Firmware Engineer, Minimalist, Improving Runner

Sending Netflix OAuth Requests With Python

Oauth is an authentication protocol which allows users to grant a third-party access to their resources - without sharing their password. Kind of similar to creating a temporary key to your car for someone, a key which can have chosen limitations and be disabled at any time. Great for users. Confusing for newbies like me working with it.

That's because each service can have a different method to "hand-shake" between the user and consumer. In a previous post, I shared a demo which uses the Netflix API. It was my first experience with Oauth and it took me a while to understand all the nuances involved. Here, I'll detail how I sent non-authenticated and authenticated signed requests to Netflix with Python.

Before You Start

  1. Register your application at A unique consumer key and secret is provided to you afterwards. Keep this for later.
  2. Go over the Netflix Authentication Overview. This contains all the required info to make Netflix API requests. It also has nice information containing common REST API tasks you can send.

Performing A Non-Authenticated Request

The "autocomplete catalog" request searches the Netflix catalog for movies and tv shows which partially match the search string. It's a non-authenticated request and only requires the consumer key and a percent-encoded search string. The format of the request is as follows:

To fetch the data in Python, the urllib library is used to send the request, created from the base URL and parameters:

import urllib
from xml.etree import ElementTree as ET

auto_url = ""

auto_parameters = [
     ('term', search_string),
     ('oauth_consumer_key', CONSUMER_KEY)]

full_auto_url = auto_url + '?' + urllib.urlencode(auto_parameters)

# Read autocomplete url
auto_data = urllib.urlopen(full_auto_url)

Extracting the Netflix data returned can be done by converting the XML response to an Element Object with the ElementTree library. Once in this tree-format, it can be traversed and parsed with the built-in functions:

auto_xml = ET.fromstring(auto_data)

# Grab all titles from autocomplete search
for i in auto_xml.findall('.//title'):
     names = i.attrib.get('short')

Performing An Authenticated Signed Request

The "catalog titles" search returns detailed information on a film and is an example of an authenticated signed request. It involves 4 steps prior to sending the request:

  1. Setting the base URL
  2. Gathering the parameters
  3. Creating the base string
  4. Calculating the signature

Combining these components produces the signed request, which has the format below:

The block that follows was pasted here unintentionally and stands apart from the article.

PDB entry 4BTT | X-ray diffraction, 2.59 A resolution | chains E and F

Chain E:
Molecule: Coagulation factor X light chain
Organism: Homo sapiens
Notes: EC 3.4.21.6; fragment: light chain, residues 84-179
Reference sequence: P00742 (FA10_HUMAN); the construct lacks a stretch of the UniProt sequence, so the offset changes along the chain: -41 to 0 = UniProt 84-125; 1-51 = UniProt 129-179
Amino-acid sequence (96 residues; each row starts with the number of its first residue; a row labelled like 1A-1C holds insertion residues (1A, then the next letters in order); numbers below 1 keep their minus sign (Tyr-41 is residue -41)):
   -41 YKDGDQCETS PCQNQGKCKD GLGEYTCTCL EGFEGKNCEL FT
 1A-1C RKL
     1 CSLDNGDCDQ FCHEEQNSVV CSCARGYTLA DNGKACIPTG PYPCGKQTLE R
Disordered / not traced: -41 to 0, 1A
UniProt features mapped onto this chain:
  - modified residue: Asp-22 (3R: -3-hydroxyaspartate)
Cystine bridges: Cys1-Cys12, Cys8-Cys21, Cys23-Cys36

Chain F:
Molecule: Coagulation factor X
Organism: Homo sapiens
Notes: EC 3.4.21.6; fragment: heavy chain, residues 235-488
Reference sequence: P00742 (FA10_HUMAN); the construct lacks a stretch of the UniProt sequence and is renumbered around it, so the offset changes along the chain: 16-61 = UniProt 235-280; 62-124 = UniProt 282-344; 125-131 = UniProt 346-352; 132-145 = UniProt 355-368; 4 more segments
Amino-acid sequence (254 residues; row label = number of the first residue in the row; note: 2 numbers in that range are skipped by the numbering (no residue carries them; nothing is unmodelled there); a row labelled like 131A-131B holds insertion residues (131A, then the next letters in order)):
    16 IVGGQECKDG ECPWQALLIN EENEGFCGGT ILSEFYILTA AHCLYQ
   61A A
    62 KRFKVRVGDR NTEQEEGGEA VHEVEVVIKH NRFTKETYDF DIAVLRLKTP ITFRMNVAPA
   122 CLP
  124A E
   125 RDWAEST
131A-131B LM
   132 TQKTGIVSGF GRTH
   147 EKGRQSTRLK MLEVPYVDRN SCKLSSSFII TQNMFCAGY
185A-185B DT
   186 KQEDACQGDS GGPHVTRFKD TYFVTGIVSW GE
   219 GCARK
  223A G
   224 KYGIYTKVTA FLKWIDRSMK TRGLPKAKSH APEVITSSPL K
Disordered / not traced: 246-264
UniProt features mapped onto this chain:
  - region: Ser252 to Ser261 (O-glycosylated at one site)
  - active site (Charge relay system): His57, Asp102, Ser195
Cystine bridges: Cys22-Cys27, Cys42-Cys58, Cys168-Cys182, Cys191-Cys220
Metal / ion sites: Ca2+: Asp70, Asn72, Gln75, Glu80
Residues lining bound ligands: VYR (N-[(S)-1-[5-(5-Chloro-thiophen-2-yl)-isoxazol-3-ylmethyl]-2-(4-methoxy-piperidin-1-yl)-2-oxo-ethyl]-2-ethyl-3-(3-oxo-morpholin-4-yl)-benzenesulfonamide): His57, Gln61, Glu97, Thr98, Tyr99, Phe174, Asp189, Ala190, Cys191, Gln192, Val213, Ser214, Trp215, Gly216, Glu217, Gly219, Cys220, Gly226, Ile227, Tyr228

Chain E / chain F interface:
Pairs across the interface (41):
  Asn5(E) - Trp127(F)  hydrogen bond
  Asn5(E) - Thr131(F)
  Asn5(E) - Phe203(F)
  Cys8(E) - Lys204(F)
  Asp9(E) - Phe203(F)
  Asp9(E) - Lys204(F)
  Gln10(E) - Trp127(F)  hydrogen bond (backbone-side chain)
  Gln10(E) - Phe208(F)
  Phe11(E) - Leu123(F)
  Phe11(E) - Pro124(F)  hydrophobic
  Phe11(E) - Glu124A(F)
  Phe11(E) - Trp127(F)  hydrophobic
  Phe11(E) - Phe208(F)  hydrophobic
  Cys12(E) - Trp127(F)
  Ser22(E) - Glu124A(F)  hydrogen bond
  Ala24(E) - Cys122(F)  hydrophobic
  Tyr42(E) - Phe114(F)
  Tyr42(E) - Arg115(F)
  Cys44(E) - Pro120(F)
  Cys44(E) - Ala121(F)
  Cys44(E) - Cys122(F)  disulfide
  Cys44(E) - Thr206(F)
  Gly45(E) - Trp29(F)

While this may look daunting, it's not too bad once broken down. First, decide what Netflix resource you want to access (catalog/people, users/current, etc). In this example, we want more information on a particular title so we use the catalog/titles resource. The base URL thus looks like:


Second, we gather the required OAuth parameters for the Netflix request.

  • parm - Optional parameter(s) which specify what data is returned. For the catalog titles search, we use the "term" parameter along with the movie/tv's title to gather the film's details.

  • consumer_key - Your application's consumer key.

  • nonce - Random string of characters to distinguish each request from one another.

  • oauth_method - This is always HMAC-SHA1.

  • time_stamp - Number of seconds since epoch (Jan 1st, 1970).

  • oauth_version - This is 1.0 for now.

Although not required for the base string, we'll later need the parameters to be in alphabetical order, so it's easier to keep them in order from the start.

from hashlib import sha1
import hmac, binascii, urllib, time, string, random

def RandomString( size=6, chars=string.ascii_uppercase + string.digits ):
   return ''.join( random.choice(chars) for x in range(size) )

expand_parms = 'synopsis,cast,formats,@episodes,@seasons'
nonce = RandomString()
time_stamp = time.time()

parameters = [
   ('expand', expand_parms),
   ('max_results', '1'),
   ('oauth_consumer_key', CONSUMER_KEY),
   ('oauth_nonce', nonce),
   ('oauth_signature_method', 'HMAC-SHA1'),
   ('oauth_timestamp', time_stamp),
   ('oauth_version', '1.0'),
   ('term', term)]

Next, we create the base string by joining the HTTP method (GET/POST), base URL, and parameters (all percent-encoded):

# Put together base string
param_encode = urllib.urlencode(parameters).replace('+', '%20')

base_string = 'GET&' + OAuthEscape( TITLE_URL ) + '&' + OAuthEscape(param_encode)

The last piece of data to collect is the signature of the base string. This is calculated by passing your consumer secret and the base string to the HMAC-SHA1 hashing algorithm. Also, the result of the HMAC function needs to be base64 encoded, turning it from an unreadable binary string into readable characters:

def OAuthEscape( s ):
   return urllib.quote( s, '' )

def GenerateSig( base_string ):
   secret =  NET_SECRET + '&'
   hashed =, base_string , sha1)

signed_sig = binascii.b2a_base64(hashed.digest())[:-1]

return signed_sig

sign = GenerateSig( base_string )

With the base URL, parameters, and signature set up, all that's left is to combine them together and make the request:

parameters.append(('oauth_signature', sign))

full_url = TITLE_URL + '?' + urllib.urlencode(parameters)

# Read catalog url
title_data = urllib.urlopen(full_url)

xml = ET.fromstring(title_data)

This basic tutorial only brushes the surface of what the Netflix API has available. To see the original code, feel free to fork my Neatflix demo from Github. Try the example above or see if you can gather data from another Netflix resource. The sky is the limit on what cool applications you can conjure up.